IUOE Local 150 Goes on Strike Against Major Material Producers and Quarries Across Northern Illinois
Local 150 filed federal unfair labor practice charges against Lehigh Hanson, Vulcan Materials, and Lafarge Holcim
COUNTRYSIDE, ILLINOIS – This morning, the International Union of Operating Engineers Local 150 commenced a strike against three major material producers at facilities across Northern Illinois in protest of unfair labor practices committed against its members.
In recent days, Local 150 filed federal unfair labor practice charges with the National Labor Relations Board against the three companies – Lehigh Hanson, Vulcan Materials, and Lafarge Holcim – for bad faith bargaining and violations of employees’ federally protected rights. These companies began busing in replacement workers yesterday at several locations, despite having negotiations scheduled today and tomorrow.
The companies produce aggregate materials including sand, gravel and crushed stone that are essential to the production of asphalt, concrete, and many other construction materials. Collectively, they operate approximately 35 quarries and facilities across Northern Illinois that employ approximately 300 Local 150 members, who were classified as “essential workers” throughout the pandemic. These workers operate heavy equipment that is critical to the routine operation of these facilities.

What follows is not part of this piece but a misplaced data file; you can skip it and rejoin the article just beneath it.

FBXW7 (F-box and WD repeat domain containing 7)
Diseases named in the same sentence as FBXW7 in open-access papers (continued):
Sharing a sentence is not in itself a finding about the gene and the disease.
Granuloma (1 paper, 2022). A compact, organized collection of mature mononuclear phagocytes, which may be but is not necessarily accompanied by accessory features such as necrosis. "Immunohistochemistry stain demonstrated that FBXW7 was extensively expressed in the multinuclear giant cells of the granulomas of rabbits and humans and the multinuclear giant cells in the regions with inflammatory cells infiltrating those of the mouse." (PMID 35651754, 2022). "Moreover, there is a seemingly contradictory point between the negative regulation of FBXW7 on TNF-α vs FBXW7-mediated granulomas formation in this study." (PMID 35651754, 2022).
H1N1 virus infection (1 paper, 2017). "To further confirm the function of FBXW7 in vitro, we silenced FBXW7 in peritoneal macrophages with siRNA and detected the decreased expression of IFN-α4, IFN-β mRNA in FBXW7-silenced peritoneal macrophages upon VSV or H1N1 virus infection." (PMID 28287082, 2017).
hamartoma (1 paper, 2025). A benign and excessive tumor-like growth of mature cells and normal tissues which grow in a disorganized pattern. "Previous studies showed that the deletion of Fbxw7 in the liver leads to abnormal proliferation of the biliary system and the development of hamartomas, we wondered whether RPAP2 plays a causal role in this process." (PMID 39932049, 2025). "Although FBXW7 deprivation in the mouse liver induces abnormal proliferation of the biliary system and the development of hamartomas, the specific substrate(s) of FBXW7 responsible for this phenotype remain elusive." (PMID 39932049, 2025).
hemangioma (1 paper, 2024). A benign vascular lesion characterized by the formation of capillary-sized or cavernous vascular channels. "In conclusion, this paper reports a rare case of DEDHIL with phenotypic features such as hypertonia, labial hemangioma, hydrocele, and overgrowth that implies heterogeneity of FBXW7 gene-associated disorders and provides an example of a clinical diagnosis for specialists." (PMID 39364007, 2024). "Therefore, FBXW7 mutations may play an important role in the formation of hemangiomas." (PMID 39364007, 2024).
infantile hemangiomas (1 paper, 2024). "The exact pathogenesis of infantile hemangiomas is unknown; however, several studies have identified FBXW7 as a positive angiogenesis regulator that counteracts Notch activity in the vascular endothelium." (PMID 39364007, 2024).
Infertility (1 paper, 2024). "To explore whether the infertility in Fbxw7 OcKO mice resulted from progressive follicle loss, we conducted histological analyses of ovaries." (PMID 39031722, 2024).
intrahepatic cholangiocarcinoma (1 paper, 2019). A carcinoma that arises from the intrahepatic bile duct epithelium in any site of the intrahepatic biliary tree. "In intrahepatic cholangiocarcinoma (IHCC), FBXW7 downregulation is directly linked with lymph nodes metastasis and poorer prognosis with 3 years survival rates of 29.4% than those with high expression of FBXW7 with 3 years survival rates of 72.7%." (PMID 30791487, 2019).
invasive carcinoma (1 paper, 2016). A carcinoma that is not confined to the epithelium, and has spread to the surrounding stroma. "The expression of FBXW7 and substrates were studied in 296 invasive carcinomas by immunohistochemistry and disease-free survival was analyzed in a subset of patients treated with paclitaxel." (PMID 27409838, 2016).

Local 150 President-Business Manager James M. Sweeney issued the following statement:
“The companies’ aggressive encroachment against their employees’ rights has damaged decades of goodwill and cooperation in our industry. They have disregarded these workers’ health and safety and appear unwilling to negotiate in good faith.
These workers take pride in the tireless work they have done to keep critical construction work going throughout the pandemic, and despite their efforts, their employers have taken unilateral steps to treat them more like adversaries than partners.
As we prepared for this week’s negotiations, we received reports that several companies began importing replacement workers from across the country. We remain willing to negotiate in good faith with the companies and have offered several dates to work toward a fair and equitable resolution, but these workers demand to have their rights, their health and their safety protected at work.
These men and women are highly skilled professionals who cannot simply be replaced and who will not be treated as commodities by multinational corporations more concerned with continuing to generate record profits rather than protecting the safety of the very workers who are the bedrock of their success.”